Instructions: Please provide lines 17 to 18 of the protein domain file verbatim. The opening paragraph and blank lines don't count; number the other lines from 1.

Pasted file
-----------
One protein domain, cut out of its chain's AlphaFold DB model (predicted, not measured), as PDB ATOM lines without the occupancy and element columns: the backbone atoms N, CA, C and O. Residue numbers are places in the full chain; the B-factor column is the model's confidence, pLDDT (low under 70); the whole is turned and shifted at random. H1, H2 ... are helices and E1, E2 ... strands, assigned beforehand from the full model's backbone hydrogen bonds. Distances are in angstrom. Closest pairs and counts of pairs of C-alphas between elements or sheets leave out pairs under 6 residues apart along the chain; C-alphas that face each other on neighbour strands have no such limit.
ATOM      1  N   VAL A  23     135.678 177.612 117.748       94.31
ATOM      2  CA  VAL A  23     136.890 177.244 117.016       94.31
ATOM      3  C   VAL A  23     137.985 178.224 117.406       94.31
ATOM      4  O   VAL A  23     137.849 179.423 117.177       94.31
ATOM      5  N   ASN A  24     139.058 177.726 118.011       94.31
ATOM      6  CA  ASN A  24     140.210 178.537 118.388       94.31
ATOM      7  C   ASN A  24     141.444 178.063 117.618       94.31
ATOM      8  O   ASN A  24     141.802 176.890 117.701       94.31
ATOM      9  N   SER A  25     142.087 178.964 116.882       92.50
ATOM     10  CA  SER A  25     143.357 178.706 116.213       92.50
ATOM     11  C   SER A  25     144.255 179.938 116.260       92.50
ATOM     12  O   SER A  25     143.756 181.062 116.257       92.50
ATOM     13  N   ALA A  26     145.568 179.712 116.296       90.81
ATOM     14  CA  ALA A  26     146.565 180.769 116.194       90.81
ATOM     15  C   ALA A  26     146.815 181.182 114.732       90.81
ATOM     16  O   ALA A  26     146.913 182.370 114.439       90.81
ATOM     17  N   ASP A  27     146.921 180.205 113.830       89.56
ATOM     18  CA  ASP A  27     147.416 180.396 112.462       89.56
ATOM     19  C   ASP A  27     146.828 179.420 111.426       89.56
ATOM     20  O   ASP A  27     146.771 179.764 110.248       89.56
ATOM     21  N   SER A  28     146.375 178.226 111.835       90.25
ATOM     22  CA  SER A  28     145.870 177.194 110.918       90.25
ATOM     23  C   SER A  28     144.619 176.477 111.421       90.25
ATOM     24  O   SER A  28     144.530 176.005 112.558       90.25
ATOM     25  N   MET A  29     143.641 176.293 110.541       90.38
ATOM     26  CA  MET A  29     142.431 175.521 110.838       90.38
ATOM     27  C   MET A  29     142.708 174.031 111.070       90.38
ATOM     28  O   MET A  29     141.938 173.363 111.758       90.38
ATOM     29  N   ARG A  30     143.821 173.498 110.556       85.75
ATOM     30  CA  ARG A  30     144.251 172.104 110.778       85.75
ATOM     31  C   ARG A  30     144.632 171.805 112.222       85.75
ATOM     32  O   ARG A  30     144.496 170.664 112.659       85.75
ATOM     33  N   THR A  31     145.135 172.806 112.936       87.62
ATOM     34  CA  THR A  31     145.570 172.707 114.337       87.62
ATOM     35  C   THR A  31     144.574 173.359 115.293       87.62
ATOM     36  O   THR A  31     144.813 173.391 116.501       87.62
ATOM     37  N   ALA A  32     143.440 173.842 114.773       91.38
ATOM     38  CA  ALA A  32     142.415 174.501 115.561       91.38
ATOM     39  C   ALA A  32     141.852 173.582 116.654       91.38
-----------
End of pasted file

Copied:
ATOM     17  N   ASP A  27     146.921 180.205 113.830       89.56
ATOM     18  CA  ASP A  27     147.416 180.396 112.462       89.56